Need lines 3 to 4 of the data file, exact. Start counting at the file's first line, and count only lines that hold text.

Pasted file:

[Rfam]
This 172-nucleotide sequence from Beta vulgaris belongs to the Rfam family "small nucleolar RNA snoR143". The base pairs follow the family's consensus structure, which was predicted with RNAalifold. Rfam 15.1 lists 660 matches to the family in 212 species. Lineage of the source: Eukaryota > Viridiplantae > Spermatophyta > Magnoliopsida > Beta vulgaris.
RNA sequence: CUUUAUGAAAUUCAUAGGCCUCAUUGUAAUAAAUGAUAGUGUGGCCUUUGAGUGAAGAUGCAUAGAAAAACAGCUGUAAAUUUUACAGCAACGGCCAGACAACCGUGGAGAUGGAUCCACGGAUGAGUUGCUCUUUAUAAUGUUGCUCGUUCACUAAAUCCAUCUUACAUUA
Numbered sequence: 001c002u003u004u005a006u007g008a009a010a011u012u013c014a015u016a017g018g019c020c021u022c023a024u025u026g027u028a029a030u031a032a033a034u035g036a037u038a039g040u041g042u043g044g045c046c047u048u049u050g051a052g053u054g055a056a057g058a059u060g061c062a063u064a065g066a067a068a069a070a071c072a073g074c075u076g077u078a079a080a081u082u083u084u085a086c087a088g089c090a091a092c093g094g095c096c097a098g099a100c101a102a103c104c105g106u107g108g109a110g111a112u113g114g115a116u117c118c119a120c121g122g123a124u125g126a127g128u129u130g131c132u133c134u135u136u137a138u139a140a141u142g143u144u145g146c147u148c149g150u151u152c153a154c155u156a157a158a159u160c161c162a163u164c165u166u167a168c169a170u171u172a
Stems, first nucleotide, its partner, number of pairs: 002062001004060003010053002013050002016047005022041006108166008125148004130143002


RNA sequence: CUUUAUGAAAUUCAUAGGCCUCAUUGUAAUAAAUGAUAGUGUGGCCUUUGAGUGAAGAUGCAUAGAAAAACAGCUGUAAAUUUUACAGCAACGGCCAGACAACCGUGGAGAUGGAUCCACGGAUGAGUUGCUCUUUAUAAUGUUGCUCGUUCACUAAAUCCAUCUUACAUUA
Numbered sequence: 001c002u003u004u005a006u007g008a009a010a011u012u013c014a015u016a017g018g019c020c021u022c023a024u025u026g027u028a029a030u031a032a033a034u035g036a037u038a039g040u041g042u043g044g045c046c047u048u049u050g051a052g053u054g055a056a057g058a059u060g061c062a063u064a065g066a067a068a069a070a071c072a073g074c075u076g077u078a079a080a081u082u083u084u085a086c087a088g089c090a091a092c093g094g095c096c097a098g099a100c101a102a103c104c105g106u107g108g109a110g111a112u113g114g115a116u117c118c119a120c121g122g123a124u125g126a127g128u129u130g131c132u133c134u135u136u137a138u139a140a141u142g143u144u145g146c147u148c149g150u151u152c153a154c155u156a157a158a159u160c161c162a163u164c165u166u167a168c169a170u171u172a